Boy is this ever me… and can I relate. And it’s so true how cinema connects our lives in ways. I remember years ago when my Grandma Burke was suffering from Alzheimers/dementia, and we were sitting with her one day. She didn’t know who I was – nor really my Mom, but there was a picture of Elizabeth Taylor in the newspaper, and she could remember all about her. There was a connection for her with us through that memory of an old movie star. I fully subscribe to it – in fact, I think I need to self-medicate right now. I wonder what’s on TCM?
Letter of Recommendation: Turner Classic Movies
An end title from “Carefree” (1938).
RKO RADIO PICTURES. DAN LARKIN FOR THE NEW YORK TIMES.
By LEON WIESELTIER
FEBRUARY 27, 2015
Some people turn to psychopharmacology when they are blue. I prefer Turner Classic Movies.
When disappointment has brought you low, or sadness has colonized you, or fear has conquered your imagination, you experience a contraction of your horizon. Your sense of possibility is damaged and even abolished. Pain is a monopolist. The most urgent thing, therefore, is to restore a more various understanding of what life holds, of its true abundance, so that the bleakness in which you find yourself is not all you know. The way to break the grip of sorrow and dread is to introduce another claimant on consciousness, to crowd it out with other stimulations from the world. Sadness can never be retired completely, because there is always a basis in reality for it. But you can impede its progress by diversifying your mind.
Nothing performs this charitable expansion of awareness more immediately for me than TCM. Movies are quick corrections for the fact that we exist in only one place at only one time. (Of course there are circumstances in which being only in one place only at one time is a definition of bliss.) I switch on TCM and find swift transit beyond the confines of my position. Alongside my reality there appears another reality — the world out there and not in here. One objective of melancholy is to block the evidence of a more variegated existence, but a film quickly removes the blockage. It sneaks past the feelings that act as walls.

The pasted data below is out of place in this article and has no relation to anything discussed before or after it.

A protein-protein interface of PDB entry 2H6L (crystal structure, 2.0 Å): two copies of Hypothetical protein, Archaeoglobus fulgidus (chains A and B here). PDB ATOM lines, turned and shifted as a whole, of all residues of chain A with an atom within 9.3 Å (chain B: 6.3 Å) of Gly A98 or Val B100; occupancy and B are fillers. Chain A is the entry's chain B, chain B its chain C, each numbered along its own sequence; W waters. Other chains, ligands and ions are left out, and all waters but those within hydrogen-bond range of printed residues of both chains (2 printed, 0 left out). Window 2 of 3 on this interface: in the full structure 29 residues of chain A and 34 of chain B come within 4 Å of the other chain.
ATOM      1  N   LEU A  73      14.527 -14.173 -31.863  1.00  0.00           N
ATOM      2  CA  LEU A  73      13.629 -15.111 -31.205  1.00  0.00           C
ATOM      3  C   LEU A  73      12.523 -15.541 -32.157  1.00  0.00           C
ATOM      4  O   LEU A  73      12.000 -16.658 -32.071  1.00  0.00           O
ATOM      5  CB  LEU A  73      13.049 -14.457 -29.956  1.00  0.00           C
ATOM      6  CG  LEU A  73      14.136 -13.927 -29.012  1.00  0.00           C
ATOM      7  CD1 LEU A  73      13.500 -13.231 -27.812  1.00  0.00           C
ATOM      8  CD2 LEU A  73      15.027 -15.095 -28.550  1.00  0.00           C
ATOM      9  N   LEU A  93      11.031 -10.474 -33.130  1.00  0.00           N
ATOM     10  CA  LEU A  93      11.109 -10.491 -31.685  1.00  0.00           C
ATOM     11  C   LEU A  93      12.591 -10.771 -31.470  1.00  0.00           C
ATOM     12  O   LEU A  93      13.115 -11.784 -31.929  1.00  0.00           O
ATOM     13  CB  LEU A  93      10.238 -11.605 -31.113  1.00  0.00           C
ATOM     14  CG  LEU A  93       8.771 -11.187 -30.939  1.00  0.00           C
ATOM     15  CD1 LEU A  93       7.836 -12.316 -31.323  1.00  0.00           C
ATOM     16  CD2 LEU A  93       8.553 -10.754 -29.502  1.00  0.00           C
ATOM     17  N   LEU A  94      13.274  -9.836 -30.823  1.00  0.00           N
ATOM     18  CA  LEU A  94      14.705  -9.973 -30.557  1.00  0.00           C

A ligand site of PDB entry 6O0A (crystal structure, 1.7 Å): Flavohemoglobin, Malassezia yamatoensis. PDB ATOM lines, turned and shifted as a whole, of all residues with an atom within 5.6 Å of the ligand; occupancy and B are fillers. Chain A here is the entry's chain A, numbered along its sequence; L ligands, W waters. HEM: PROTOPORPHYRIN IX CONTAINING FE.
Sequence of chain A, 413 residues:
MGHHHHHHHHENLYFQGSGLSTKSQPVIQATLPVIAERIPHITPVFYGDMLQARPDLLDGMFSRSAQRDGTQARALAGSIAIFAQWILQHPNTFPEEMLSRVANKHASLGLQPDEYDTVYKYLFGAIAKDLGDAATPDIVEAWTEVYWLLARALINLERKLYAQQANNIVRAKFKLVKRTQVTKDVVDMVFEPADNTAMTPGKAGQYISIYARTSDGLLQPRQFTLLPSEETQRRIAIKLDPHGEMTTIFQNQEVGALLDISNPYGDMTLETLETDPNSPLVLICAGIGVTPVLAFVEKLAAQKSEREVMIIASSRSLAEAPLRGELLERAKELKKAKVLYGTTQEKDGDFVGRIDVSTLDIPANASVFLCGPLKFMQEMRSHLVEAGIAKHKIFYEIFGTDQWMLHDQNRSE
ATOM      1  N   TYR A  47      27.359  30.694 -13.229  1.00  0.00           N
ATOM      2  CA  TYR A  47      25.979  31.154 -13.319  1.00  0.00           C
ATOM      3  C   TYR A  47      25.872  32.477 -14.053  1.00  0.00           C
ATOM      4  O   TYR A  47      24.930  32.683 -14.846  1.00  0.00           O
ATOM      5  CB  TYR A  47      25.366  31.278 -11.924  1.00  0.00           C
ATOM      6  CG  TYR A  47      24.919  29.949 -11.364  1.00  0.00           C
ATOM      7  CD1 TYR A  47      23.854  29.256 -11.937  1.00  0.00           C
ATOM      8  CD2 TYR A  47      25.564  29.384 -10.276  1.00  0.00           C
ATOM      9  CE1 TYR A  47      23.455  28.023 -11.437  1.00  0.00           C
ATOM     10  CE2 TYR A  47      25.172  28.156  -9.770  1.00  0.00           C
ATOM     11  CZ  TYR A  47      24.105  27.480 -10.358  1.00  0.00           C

I recall an evening when my mother was ill in bed and very fragile. The room was lit by only the flickering luminosities of a black-and-white movie that TCM was running. All of a sudden my mother recognized, and quickened to, the sound of Eve Arden’s voice. She gently smiled. It was a small cognitive resurrection. Never mind that I myself have little patience for Eve Arden and her compulsive wisecracking, her tedious insistence upon the last word. The sound of that mondaine voice restored my mother to the rich world in which there were Eve Arden movies. For a few moments, her memory successfully challenged the tyranny of her condition. Her horizon was cinematically extended. She was, however inarticulately, delighted.
Buster Keaton and Natalie Talmadge in “Our Hospitality” (1923).
METRO PICTURES CORPORATION. DAN LARKIN FOR THE NEW YORK TIMES.